• 1 bladder cancer has spread past the lining of the bladder, but it hasn’t reached the layer of muscle in the bladder.
  • 2 bladder cancer has spread to the layer of muscle in the bladder.
  • 3 bladder cancer has spread into the tissues that surround the bladder.
  • 4 bladder cancer has spread past the bladder to the neighboring areas of the body

Treatment

Your doctor will work with you to decide what treatment to provide based on the type and stage of your cancer, your symptoms, and your overall health.

For stage 0 and stage 1

Treatment for stage 0 and stage 1 may include surgery to remove the tumor from the bladder, chemotherapy, or immunotherapy, which involves taking a medication that causes your immune system to attack the cancer cells.

For stage 2 and stage 3

May include the following:

  • removal of part of the bladder in addition to chemotherapy
  • removal of the whole bladder, which is a radical cystectomy, followed by surgery to create a new way for urine to exit the body
  • chemotherapy, radiation therapy, or immunotherapy that can be done to shrink the tumor before surgery, to treat the cancer when surgery isn’t an option, to kill remaining cancer cells after surgery, or to prevent the cancer from recurring

Treatment for stage 4

May include the following:

  • chemotherapy without surgery to relieve symptoms and extend life
  • radical cystectomy and removal of the surrounding lymph nodes, followed by a surgery to create a new way for urine to exit the body
  • chemotherapy, radiation therapy, and immunotherapy after surgery to kill remaining cancer cells or to relieve symptoms and extend life
  • clinical trial drugs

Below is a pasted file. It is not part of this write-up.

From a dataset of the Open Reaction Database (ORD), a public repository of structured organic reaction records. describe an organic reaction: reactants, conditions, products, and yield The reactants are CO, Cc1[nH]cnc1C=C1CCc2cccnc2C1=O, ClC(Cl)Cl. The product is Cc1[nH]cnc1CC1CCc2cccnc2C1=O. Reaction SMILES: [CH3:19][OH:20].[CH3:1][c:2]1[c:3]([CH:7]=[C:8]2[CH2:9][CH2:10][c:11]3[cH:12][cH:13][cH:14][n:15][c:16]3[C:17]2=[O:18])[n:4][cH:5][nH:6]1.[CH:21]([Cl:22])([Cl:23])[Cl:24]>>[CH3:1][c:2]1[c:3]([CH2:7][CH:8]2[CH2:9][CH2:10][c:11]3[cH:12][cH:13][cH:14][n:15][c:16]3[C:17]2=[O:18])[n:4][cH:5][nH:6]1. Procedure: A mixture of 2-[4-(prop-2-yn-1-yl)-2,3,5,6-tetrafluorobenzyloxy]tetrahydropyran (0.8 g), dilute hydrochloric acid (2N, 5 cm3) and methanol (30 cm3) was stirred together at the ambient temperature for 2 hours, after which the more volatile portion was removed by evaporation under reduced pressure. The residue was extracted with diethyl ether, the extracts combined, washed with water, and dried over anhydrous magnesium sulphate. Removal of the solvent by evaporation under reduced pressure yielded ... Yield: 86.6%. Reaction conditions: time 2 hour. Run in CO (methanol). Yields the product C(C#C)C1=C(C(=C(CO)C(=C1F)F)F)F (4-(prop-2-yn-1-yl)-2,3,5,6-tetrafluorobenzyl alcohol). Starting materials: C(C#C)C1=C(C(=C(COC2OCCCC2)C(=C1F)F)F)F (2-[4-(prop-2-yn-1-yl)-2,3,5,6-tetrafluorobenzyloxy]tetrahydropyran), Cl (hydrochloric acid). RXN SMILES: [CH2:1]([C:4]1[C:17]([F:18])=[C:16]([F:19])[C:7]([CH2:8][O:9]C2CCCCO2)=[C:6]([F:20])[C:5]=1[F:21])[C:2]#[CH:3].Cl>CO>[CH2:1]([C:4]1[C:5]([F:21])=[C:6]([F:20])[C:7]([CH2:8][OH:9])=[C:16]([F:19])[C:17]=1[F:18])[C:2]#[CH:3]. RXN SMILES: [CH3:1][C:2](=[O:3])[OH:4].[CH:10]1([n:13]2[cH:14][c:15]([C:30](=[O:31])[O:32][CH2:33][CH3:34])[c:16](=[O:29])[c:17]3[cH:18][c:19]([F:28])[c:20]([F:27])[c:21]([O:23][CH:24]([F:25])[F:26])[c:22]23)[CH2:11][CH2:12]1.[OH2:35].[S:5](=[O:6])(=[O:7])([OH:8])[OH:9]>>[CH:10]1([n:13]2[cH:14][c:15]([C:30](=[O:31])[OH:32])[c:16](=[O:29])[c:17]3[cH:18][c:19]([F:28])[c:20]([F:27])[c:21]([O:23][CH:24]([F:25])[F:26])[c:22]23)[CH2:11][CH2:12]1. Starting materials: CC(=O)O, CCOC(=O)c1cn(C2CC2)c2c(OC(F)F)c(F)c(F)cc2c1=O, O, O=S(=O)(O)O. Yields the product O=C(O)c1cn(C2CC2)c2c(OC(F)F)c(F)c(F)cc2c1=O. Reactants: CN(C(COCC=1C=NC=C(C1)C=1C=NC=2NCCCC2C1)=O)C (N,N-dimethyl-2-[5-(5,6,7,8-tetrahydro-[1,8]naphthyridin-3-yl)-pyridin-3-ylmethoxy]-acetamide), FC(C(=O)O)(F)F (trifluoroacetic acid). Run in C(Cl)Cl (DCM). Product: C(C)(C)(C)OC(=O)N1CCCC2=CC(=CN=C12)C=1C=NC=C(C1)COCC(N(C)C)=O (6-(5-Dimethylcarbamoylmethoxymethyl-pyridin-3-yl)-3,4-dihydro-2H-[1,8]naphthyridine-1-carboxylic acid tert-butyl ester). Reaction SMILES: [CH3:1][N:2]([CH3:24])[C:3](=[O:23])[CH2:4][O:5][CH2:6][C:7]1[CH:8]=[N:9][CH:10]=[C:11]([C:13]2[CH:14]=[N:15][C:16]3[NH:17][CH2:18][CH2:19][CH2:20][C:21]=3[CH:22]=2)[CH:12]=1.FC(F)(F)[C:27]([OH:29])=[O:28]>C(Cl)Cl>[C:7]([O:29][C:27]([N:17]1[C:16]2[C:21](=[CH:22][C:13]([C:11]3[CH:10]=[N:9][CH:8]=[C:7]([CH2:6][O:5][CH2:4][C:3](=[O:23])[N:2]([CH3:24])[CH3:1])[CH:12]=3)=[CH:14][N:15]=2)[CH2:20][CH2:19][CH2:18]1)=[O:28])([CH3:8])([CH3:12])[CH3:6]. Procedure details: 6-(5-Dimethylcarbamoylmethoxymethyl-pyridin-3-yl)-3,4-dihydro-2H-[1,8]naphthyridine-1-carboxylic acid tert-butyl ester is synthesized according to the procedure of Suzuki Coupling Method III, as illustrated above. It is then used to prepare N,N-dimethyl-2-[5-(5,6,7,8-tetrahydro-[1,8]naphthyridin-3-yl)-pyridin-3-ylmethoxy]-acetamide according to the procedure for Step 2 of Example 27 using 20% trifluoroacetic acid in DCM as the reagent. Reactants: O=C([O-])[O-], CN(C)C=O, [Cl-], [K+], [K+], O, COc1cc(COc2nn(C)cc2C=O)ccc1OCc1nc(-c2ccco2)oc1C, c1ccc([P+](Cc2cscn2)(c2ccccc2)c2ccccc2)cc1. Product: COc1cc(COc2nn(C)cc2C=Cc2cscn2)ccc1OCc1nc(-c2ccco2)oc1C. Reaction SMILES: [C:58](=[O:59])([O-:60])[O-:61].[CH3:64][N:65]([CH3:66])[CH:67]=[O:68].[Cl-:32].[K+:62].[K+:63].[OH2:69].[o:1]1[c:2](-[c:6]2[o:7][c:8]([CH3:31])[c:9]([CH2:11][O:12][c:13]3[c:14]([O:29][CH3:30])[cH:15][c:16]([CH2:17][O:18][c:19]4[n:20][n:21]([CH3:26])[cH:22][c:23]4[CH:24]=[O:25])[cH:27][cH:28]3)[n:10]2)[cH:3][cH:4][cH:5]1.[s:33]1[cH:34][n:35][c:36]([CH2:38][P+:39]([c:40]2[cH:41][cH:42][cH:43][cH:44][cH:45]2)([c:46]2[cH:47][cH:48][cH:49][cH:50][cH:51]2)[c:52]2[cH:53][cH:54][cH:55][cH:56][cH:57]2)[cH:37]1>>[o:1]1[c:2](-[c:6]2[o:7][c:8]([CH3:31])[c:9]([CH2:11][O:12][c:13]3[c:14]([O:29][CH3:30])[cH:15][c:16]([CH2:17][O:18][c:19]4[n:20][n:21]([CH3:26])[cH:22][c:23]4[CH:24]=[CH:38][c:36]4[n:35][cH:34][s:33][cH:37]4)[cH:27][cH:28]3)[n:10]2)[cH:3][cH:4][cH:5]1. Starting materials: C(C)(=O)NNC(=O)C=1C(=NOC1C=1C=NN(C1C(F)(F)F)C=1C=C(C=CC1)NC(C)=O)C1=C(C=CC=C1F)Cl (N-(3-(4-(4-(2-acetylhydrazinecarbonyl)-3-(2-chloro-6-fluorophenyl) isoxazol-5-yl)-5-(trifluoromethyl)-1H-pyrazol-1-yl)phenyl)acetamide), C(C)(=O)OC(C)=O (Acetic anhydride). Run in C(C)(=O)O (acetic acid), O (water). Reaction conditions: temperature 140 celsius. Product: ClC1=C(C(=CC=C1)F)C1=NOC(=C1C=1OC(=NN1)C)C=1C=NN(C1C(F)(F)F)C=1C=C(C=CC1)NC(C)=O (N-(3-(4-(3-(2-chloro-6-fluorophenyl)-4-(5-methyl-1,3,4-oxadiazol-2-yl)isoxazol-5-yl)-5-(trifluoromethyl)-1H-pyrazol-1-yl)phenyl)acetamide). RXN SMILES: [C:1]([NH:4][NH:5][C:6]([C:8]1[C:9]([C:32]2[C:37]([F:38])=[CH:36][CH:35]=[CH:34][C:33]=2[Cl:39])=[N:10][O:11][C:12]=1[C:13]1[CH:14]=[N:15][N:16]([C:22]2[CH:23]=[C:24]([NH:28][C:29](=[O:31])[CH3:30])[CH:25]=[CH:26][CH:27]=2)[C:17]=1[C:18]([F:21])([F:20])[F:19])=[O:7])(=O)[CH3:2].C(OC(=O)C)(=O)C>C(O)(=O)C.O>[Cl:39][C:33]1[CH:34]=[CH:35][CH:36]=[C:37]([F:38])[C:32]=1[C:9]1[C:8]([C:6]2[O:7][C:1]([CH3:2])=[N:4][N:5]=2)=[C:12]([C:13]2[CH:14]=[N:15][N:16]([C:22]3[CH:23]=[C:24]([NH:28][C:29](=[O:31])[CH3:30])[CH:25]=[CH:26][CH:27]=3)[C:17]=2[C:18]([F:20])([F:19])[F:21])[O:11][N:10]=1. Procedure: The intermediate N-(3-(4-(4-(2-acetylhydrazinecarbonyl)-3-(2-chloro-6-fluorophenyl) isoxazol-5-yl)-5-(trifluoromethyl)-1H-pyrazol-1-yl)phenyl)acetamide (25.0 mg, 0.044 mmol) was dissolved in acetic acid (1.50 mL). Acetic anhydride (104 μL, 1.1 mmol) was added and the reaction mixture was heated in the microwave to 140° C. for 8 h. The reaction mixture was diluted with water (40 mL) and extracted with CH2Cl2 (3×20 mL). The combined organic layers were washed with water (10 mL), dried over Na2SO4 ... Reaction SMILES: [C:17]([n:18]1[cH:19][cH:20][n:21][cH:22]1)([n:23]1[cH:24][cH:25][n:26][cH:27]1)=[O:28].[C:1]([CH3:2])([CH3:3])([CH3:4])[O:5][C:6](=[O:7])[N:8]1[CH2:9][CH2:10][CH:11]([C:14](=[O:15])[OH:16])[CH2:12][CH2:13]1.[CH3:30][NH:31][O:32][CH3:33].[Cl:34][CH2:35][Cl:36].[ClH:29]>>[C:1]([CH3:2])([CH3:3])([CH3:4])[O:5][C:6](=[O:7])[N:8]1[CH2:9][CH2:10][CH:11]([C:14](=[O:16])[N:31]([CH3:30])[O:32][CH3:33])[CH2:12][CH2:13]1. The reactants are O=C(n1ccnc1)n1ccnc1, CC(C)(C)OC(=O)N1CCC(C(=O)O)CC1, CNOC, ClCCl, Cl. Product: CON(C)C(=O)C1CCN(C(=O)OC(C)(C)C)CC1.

Risk factors

Factors that may increase bladder cancer risk include:

  • Smoking
    • Smoking cigarettes, cigars or pipes may increase the risk of cancer by causing harmful chemicals to accumulate in the urine.
    • When you smoke, your body processes the chemicals in the smoke and excretes some of them in your urine. These harmful chemicals may damage the lining of your bladder, which can increase your risk of cancer.
  • Increasing age
    • Increases the risk as you age. Though it can occur at any age, most people diagnosed with bladder cancer are older than 55.
  • Being male
    • Men are more likely to develop bladder cancer than women are.
  • Exposure to certain chemicals
    • Such as arsenic and chemicals used in manufacturing dyes, rubber, leather, textiles and paint products may increase the risk of getting bladder cancer.
    • Your kidneys play a key role in filtering harmful chemicals from your bloodstream and moving them into your bladder.
  • Previous cancer treatment. T
    • Treatment with the anti-cancer drug cyclophosphamide increases the risk of bladder cancer.
    • People who received radiation treatments aimed at the pelvis for a previous cancer have a higher risk of developing the cancer of the bladder.

More Risk Factor

  • Chronic bladder inflammation 
    • Chronic or repeated urinary infections or inflammations (cystitis), such as might happen with long-term use of a urinary catheter, may increase the risk of a squamous cell bladder cancer.
    • In some areas of the world, squamous cell carcinoma is linked to chronic bladder inflammation caused by the parasitic infection known as schistosomiasis.
  • Personal or family history of cancer 
    • If you’ve had bladder cancer, you’re more likely to get it again. If one of your blood relatives — a parent, sibling or child — has a history of bladder cancer, you may have an increased risk of the disease, although it’s rare for bladder cancer to run in families.
    • A family history of Lynch syndrome, also known as hereditary nonpolyposis colorectal cancer (HNPCC), can increase the risk of cancer in the urinary system, as well as in the colon, uterus, ovaries and other organs.

Prevention

Although there’s no guaranteed way to prevent bladder cancer, you can take steps to help reduce your risk. For instance:

  • Don’t smoke
    • If you don’t smoke, don’t start. If you smoke, talk to your doctor about a plan to help you stop. Support groups, medications and other methods may help you quit.
  • Take caution around chemicals
    • If you work with chemicals, follow all safety instructions to avoid exposure.
  • Choose a variety of fruits and vegetables
    • Choose a diet rich in a variety of colorful fruits and vegetables. The antioxidants in fruits and vegetables may help reduce your risk of cancer.